And I disagree strongly with you calling this a “bear market” – it’s not. There was a (large) plummet for a giddy few weeks and then a strong rebound since, continuing on trend. The truth is, nobody’s seen a “real” bear market for decades, by which I mean stocks drop or go sideways for years and years on end…

  • 21 gadgetmind June 5, 2020, 4:54 pm

    @wephway

    > I was saving into a 5 year company share save scheme at a 20% discount, it would have completed in November 2021 so I already had a fair bit in there.

    Was this an SAYE scheme? If so, the money is usually invested with a building society, so no exposure to the company shares until you exercise. It really is a one way bet so cashing out wasn’t really the best option.

    > I was never quite sure how it would work when I came to sell the shares, would there be a tax bill on any gains and so on.

    Capital Gains, but 1) You have a generous annual allowance, 2) you can transfer shares to spouse and he/she can then sell to use their allowance, 3) approved schemes (most are) operate such that you can transfer an annual ISA allowance of shares (at value on day they go in there) to an ISA and sell there to avoid tax.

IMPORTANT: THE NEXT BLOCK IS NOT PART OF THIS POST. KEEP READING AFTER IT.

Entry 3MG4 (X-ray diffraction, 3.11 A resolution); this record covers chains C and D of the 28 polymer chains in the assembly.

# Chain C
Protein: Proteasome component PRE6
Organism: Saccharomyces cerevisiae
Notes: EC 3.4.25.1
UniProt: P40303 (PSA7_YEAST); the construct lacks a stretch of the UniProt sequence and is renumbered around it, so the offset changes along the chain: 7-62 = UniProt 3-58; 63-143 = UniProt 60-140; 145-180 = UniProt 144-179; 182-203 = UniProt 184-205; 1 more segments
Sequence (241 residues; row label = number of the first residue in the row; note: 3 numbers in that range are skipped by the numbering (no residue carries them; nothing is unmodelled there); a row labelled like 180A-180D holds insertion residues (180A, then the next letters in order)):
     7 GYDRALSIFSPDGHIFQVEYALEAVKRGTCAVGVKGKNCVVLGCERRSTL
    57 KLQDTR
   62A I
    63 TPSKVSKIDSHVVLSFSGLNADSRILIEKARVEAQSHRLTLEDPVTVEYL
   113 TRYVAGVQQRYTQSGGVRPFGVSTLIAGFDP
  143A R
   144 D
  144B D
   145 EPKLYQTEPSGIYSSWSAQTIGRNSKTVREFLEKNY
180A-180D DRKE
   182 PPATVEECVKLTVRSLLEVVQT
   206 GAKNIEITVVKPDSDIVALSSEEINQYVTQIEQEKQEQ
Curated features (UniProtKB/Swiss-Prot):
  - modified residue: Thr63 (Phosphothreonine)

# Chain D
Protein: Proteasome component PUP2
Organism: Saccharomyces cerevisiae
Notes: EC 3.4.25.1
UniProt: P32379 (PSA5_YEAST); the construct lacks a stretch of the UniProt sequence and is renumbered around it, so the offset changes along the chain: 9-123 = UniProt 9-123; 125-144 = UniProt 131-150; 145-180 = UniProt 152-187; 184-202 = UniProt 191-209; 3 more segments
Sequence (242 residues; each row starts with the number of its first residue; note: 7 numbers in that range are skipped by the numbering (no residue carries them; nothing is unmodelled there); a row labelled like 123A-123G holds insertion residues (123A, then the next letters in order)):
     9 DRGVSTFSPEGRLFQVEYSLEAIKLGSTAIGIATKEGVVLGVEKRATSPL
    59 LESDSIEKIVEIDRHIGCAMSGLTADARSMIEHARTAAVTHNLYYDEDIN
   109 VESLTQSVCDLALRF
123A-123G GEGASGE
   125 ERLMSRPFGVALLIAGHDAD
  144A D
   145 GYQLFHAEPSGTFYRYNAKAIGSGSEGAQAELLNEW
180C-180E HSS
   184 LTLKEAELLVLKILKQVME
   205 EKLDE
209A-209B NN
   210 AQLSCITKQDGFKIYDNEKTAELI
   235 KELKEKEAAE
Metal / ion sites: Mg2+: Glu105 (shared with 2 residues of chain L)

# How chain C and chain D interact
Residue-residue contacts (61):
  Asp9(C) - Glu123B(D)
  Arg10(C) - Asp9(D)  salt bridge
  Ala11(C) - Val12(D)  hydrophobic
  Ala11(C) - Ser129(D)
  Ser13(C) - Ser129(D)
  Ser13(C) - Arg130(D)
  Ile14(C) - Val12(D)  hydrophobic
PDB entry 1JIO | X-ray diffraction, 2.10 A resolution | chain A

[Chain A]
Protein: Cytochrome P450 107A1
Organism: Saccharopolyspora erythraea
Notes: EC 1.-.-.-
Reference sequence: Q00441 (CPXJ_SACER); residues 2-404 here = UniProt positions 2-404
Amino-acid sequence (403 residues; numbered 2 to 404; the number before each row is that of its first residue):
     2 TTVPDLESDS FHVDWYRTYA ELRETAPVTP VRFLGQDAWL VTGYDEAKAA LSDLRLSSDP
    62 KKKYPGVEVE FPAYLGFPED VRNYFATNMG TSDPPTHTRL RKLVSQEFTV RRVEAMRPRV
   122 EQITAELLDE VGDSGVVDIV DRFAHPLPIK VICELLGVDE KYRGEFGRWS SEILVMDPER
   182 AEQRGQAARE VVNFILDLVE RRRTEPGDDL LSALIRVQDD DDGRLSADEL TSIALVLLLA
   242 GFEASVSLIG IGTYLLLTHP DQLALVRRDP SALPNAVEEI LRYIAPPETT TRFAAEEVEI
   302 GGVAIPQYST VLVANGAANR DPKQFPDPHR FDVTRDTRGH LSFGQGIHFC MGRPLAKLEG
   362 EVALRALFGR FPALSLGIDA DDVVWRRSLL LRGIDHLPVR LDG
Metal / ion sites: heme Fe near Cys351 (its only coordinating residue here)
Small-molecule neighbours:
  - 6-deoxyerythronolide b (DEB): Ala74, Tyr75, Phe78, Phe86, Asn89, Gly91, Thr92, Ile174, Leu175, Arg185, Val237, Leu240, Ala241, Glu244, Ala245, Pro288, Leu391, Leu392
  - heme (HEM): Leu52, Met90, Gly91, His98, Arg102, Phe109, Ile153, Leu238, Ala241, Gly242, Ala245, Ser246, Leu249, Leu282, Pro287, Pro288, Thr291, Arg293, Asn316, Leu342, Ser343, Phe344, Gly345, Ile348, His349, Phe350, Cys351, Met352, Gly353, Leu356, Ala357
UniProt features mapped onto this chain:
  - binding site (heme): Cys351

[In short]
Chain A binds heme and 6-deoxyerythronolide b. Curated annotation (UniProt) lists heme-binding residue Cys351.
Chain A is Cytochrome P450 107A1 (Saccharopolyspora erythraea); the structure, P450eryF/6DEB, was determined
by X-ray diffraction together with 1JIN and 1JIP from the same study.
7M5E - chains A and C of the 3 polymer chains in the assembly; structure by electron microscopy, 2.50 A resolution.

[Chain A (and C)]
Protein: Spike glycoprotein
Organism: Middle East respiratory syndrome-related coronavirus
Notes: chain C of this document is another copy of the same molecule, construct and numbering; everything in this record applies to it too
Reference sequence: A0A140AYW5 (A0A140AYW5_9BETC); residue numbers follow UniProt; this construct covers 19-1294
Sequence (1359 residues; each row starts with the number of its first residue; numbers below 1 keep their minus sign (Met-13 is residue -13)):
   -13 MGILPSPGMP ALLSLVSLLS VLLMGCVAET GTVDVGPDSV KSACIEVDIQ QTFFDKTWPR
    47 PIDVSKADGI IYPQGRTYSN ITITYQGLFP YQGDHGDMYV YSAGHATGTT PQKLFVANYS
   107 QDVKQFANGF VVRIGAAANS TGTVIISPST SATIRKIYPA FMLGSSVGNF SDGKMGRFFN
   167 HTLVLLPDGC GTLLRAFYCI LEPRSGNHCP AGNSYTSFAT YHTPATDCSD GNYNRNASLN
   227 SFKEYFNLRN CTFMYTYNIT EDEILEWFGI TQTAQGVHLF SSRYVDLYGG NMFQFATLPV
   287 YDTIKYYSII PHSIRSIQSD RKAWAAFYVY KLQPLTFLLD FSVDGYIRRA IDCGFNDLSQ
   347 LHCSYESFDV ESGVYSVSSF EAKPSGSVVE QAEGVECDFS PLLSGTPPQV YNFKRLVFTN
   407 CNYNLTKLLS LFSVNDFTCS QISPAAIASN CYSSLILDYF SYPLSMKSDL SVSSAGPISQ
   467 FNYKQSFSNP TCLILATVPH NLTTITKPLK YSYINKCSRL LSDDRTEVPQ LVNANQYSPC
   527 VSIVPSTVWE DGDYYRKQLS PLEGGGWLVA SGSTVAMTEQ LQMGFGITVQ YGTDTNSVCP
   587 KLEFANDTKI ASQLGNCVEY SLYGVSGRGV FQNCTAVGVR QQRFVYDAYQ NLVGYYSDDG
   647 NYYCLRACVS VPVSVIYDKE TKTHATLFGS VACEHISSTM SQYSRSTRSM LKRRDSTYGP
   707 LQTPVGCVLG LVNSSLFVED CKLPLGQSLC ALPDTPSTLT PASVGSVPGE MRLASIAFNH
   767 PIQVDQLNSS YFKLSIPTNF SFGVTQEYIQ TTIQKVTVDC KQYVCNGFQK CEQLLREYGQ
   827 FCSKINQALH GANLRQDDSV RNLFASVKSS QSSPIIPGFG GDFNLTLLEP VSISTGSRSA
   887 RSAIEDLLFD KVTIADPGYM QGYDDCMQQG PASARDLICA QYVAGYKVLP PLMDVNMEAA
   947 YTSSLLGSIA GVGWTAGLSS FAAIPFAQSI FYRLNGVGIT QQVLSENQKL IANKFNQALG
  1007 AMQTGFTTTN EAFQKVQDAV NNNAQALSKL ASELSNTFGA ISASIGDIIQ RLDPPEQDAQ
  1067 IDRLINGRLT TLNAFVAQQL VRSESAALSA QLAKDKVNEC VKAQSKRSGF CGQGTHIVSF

Figure on gains of £22k plus another £20k at “face value” sold without tax. I used to do this year in and year out, and helped many of my reports run the numbers to let them max it out.

    The only good reason to cash in an SAYE (and I’ve done it myself) is if you’re close to the monthly max across all SAYEs currently running and cashing in one that’s “under water” will let you go big into a new one that’s about to kick off.

  • 22 Richard June 5, 2020, 5:21 pm

    I could see people taking a punt on travel companies and airlines. I mean as much as Ermine and others hope their business models will vanish it is likely they will be back to normal in a couple of years. That said, it is a punt as no guarantee these companies will survive the next 6 months and even if they do there is no guarantee they will return to their former glory as more nimble / less indebted etc players have an opportunity to snap up market share and take their place.

  • 23 wephway June 5, 2020, 6:48 pm

    @gadgetmind

    Yes it was a SAYE scheme. You’ve got a lot more experience than me so I’ll defer to your wisdom, all I’ll say is that paying £1.20 for shares that are valued at less than 90p doesn’t really seem worth it.